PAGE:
Why Women Lose Interest in Sex
What Is Low Sexual Desire? continued...
Kingsberg, who is an associate professor of reproductive biology at the Case Western Reserve School of Medicine says, "It's about your body signaling that it wants to be sexual. Whether or not there is any intention to act on it, we all have a certain level of drive."
That sexual drive declines naturally with age based on physiological factors. But sexual desire also encompasses interpersonal and psychological factors that create a willingness to be sexual.
"Above and beyond horniness, it is the sense of intimacy in the relationship," says Kingsberg. "If you are mad at your spouse, you could be horny but you're not going want to be sexual with that particular person."
Therefore, all of these aspects of sexual desire must be examined in order to determine the root of the problem.
Common causes for a loss of sexual desire and drive in women include:
Interpersonal relationship issues. Partner performance problems, lack of emotional satisfaction with the relationship, the birth of a child, and becoming a caregiver for a loved one can decrease sexual desire.
Sociocultural influences. Job stress, peer pressure, and media images of sexuality can negatively influence sexual desire.
. Testosterone affects sexual drive in both men and women. Testosterone levels peak in women's mid-20s and then steadily decline until menopause, when they drop dramatically.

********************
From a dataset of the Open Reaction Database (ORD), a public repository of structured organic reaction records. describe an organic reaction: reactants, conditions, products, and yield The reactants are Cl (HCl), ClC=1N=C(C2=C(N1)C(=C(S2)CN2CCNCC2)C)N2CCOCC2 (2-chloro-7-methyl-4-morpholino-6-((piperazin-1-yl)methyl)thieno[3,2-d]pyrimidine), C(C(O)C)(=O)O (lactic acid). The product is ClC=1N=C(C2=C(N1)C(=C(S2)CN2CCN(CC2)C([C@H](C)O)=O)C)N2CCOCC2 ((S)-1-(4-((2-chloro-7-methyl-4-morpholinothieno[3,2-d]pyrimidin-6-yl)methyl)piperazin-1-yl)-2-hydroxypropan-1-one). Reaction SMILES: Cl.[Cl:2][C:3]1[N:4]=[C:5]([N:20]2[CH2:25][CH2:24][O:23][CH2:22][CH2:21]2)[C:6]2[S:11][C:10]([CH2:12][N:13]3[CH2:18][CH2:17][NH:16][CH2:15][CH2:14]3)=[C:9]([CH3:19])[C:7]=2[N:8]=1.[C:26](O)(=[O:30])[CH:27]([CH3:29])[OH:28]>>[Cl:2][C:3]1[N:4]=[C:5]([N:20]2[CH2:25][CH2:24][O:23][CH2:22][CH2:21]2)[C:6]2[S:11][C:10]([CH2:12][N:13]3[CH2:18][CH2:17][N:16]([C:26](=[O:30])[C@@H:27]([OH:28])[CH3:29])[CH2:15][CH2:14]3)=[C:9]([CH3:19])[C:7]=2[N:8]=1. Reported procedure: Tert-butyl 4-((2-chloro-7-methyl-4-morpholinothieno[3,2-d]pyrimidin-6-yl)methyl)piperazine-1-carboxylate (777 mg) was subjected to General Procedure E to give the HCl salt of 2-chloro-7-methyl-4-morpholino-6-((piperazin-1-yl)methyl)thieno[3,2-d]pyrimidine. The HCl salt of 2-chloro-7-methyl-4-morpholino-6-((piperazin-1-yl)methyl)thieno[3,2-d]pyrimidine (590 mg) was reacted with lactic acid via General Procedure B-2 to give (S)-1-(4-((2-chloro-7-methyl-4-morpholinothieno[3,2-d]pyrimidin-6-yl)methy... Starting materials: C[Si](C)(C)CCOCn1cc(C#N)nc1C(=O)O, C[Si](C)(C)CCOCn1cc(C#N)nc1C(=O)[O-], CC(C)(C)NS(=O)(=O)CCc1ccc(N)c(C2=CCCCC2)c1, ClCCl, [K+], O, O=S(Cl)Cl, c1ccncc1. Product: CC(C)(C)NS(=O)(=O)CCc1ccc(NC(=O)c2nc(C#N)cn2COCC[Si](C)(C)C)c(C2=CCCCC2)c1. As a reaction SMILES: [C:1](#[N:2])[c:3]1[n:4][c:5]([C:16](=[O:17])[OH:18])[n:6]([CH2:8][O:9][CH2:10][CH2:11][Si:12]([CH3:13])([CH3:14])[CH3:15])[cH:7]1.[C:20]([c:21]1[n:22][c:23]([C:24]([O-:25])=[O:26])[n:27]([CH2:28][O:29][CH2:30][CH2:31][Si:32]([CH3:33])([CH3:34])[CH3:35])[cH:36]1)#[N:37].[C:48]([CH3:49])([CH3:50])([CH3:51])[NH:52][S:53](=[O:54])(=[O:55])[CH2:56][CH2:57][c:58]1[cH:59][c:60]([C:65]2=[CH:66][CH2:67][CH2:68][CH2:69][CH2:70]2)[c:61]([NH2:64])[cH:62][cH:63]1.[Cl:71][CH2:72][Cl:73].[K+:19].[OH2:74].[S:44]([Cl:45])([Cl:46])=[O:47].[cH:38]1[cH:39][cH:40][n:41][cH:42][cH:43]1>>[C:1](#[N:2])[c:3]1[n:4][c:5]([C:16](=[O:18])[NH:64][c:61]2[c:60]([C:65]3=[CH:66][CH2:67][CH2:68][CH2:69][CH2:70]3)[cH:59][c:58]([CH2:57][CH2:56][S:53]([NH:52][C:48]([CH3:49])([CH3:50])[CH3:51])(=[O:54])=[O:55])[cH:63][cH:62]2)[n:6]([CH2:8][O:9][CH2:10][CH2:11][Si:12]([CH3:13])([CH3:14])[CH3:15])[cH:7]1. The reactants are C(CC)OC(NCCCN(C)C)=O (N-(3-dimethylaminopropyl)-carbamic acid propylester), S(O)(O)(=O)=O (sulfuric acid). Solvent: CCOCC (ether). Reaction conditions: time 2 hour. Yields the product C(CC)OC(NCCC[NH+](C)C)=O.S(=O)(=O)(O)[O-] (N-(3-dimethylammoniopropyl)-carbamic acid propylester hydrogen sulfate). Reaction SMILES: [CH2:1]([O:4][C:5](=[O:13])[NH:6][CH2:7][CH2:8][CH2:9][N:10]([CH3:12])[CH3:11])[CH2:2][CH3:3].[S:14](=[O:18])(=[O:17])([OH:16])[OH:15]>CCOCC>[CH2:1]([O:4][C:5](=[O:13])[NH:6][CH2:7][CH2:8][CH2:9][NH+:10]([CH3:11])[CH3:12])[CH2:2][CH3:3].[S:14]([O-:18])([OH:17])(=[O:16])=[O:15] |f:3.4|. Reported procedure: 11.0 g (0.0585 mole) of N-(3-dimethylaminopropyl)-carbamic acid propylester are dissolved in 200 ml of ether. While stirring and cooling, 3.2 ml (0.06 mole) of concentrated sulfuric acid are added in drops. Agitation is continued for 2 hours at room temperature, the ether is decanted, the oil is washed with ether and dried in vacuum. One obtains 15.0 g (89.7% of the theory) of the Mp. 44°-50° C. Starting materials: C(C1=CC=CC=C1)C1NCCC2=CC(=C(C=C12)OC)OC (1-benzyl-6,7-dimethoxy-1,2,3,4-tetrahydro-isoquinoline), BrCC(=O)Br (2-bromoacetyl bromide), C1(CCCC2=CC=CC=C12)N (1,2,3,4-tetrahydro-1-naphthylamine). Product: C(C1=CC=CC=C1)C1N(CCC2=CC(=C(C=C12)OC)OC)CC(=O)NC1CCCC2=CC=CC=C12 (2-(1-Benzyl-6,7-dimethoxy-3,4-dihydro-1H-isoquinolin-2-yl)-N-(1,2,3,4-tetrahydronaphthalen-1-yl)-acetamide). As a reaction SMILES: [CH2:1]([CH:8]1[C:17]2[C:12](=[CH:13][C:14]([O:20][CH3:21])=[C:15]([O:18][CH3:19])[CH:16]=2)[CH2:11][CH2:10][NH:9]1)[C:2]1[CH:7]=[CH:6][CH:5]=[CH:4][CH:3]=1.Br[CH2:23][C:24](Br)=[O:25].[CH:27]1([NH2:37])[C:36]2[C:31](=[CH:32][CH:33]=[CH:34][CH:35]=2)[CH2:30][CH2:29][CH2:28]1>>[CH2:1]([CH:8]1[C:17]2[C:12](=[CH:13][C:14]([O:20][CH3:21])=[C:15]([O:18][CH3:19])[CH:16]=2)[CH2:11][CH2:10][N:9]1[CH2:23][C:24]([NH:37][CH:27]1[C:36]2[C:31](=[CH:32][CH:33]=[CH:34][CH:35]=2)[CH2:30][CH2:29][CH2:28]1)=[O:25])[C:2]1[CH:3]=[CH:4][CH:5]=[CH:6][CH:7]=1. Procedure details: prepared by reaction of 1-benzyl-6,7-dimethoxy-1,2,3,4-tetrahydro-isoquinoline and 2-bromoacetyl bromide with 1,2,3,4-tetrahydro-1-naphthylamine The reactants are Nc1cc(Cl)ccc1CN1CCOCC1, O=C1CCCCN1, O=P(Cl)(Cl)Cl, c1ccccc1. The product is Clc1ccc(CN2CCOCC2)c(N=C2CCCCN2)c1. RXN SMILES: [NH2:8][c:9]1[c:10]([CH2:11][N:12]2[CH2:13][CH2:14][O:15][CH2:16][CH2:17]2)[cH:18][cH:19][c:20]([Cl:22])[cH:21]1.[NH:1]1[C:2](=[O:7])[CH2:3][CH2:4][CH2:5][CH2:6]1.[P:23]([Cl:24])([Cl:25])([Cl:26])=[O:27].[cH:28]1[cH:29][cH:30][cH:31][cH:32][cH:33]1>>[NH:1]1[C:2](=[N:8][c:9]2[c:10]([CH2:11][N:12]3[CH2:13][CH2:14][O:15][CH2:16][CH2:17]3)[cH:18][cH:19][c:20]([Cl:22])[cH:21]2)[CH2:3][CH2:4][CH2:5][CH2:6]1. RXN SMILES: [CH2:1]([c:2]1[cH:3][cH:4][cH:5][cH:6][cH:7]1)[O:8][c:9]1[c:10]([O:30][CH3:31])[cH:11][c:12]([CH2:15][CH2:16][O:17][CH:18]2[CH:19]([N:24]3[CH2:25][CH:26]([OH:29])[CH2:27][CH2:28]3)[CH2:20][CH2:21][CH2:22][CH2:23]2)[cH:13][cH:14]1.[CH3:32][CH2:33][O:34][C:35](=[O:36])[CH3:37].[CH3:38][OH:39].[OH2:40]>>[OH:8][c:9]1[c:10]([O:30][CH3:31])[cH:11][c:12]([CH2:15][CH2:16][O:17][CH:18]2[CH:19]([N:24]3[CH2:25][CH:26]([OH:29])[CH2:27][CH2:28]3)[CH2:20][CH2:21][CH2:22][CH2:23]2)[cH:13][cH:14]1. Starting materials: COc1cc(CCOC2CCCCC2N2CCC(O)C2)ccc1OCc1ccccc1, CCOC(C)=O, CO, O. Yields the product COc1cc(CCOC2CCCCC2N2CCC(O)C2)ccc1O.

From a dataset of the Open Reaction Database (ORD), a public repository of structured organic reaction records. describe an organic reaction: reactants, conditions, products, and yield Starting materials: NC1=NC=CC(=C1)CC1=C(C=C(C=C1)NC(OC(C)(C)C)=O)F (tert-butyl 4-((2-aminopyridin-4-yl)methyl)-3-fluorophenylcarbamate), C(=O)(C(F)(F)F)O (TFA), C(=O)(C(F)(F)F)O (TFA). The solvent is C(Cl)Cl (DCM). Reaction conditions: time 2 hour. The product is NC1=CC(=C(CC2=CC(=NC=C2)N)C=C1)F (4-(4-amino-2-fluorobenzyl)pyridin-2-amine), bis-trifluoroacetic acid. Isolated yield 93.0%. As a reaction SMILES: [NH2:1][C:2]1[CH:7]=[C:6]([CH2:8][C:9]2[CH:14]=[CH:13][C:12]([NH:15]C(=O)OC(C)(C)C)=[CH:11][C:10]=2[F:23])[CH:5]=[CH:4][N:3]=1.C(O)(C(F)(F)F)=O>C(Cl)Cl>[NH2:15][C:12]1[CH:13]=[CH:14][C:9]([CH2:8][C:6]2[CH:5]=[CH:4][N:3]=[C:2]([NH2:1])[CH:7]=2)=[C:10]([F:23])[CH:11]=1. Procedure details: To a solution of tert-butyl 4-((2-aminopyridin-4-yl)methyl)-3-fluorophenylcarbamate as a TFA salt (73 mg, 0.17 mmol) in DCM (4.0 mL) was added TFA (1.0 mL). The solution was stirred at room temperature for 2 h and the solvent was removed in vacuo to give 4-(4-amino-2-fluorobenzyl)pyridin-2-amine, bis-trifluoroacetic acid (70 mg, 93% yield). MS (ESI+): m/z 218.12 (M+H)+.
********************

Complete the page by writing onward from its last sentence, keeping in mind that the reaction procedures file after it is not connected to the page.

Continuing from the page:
Medical problems: Mental illnesses such as depression, or medical conditions, such as endometriosis, fibroids, and thyroid disorders, impact a woman's sexual drive both mentally and physically.
: Certain antidepressants (including the new generation of SSRIs), blood pressure lowering drugs, and oral contraceptives can lower sexual drive in many ways, such as decreasing available testosterone levels or affecting blood flow.
Blood levels of androgens fall continuously in women as they age.
Putting the Desire Back in Women's Sex Lives
Because a loss of sexual desire in women is caused by a combination of physical and psychological factors, it usually requires more than one treatment approach to fix the problem.
"For women, it is much more complex. They're not just complaining of one plumbing problem, says Shifren. "So we have to be more thoughtful in our approaches to treatment."